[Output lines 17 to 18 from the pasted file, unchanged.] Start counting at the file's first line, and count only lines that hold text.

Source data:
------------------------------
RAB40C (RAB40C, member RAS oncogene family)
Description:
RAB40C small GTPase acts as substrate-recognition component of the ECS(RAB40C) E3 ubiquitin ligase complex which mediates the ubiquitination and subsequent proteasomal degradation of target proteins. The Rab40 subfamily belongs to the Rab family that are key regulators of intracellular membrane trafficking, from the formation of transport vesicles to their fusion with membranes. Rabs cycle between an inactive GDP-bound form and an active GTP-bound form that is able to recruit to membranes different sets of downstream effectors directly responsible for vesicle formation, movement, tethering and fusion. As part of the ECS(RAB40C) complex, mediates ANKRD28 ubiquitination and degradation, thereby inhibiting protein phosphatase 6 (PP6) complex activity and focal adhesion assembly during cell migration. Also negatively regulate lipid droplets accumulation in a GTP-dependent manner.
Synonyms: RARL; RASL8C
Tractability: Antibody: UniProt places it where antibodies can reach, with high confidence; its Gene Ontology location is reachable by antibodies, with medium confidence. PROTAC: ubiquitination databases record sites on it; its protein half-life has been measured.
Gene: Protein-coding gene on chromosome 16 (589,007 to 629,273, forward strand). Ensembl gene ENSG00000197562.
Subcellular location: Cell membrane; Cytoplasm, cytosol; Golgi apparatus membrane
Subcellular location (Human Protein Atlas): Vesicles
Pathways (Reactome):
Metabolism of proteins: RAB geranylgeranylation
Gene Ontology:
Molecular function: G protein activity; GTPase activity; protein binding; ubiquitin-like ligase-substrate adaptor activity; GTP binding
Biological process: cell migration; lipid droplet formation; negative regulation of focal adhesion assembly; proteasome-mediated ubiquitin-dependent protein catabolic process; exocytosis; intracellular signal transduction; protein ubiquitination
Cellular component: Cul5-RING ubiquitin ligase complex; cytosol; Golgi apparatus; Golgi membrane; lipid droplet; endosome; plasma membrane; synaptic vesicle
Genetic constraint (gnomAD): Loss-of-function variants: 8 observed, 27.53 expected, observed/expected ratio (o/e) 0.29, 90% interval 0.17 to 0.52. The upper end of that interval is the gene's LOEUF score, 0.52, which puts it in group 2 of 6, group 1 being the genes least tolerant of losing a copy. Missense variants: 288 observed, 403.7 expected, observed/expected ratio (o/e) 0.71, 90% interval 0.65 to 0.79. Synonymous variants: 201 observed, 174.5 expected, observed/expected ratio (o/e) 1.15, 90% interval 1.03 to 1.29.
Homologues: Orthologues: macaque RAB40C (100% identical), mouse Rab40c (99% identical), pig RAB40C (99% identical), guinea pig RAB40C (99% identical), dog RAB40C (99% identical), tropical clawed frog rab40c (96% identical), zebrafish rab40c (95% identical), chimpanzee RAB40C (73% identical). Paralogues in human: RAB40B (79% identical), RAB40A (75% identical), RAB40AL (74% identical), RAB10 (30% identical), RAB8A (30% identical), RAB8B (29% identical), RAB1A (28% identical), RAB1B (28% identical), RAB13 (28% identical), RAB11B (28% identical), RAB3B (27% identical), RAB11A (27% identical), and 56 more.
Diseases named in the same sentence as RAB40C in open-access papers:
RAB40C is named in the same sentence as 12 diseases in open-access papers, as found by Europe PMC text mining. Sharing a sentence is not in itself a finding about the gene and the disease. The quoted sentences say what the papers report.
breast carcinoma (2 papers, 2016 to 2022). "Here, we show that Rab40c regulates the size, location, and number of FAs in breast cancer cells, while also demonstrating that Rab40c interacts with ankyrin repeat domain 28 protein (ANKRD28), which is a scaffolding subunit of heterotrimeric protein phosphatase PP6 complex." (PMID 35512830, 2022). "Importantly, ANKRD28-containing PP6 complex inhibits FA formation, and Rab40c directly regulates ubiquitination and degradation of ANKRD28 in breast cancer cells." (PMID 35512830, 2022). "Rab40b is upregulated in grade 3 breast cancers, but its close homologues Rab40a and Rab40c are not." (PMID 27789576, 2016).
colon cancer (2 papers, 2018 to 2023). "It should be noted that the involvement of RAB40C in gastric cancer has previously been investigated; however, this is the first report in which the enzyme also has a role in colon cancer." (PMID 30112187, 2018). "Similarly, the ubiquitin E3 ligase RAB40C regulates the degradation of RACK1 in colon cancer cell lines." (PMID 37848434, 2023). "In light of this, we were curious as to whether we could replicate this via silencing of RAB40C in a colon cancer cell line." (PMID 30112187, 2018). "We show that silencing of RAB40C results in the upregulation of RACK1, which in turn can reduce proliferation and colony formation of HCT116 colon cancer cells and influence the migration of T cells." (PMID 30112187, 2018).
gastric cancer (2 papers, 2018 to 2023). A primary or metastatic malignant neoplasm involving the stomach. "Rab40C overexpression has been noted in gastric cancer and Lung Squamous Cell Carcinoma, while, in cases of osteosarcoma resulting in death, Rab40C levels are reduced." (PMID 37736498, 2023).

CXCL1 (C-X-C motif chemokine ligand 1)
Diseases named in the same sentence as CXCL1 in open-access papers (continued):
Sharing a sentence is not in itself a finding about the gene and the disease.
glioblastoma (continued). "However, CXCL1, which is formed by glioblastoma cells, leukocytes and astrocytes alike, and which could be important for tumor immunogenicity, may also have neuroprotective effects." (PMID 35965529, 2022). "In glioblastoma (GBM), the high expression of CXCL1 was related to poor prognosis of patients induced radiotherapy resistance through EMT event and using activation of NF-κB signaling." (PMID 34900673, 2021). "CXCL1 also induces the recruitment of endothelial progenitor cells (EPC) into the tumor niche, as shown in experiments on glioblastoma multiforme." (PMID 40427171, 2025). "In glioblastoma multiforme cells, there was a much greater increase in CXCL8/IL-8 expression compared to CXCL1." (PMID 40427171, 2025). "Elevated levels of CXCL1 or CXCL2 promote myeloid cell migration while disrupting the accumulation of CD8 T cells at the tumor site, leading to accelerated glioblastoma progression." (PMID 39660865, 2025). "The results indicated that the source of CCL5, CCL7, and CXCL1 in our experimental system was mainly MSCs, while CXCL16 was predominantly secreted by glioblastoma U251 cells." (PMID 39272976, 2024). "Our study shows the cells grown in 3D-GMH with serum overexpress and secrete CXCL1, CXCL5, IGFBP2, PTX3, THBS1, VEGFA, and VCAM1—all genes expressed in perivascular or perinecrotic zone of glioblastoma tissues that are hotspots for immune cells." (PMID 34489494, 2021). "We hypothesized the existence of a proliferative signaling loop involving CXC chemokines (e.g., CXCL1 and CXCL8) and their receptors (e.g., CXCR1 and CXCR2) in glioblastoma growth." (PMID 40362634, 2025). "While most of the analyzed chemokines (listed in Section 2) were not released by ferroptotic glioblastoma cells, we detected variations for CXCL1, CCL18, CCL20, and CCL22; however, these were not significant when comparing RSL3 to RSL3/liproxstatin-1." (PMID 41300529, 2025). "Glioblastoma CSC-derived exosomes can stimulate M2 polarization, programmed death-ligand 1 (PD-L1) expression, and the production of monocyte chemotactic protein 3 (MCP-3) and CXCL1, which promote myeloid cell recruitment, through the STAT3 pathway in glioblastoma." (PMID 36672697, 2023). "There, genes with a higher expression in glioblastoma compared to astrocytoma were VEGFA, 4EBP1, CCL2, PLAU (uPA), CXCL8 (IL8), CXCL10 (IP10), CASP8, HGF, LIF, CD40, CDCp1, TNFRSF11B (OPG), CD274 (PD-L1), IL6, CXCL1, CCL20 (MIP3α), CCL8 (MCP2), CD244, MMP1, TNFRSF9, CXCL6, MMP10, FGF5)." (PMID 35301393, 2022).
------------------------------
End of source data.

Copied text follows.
Diseases named in the same sentence as RAB40C in open-access papers:
RAB40C is named in the same sentence as 12 diseases in open-access papers, as found by Europe PMC text mining. Sharing a sentence is not in itself a finding about the gene and the disease. The quoted sentences say what the papers report.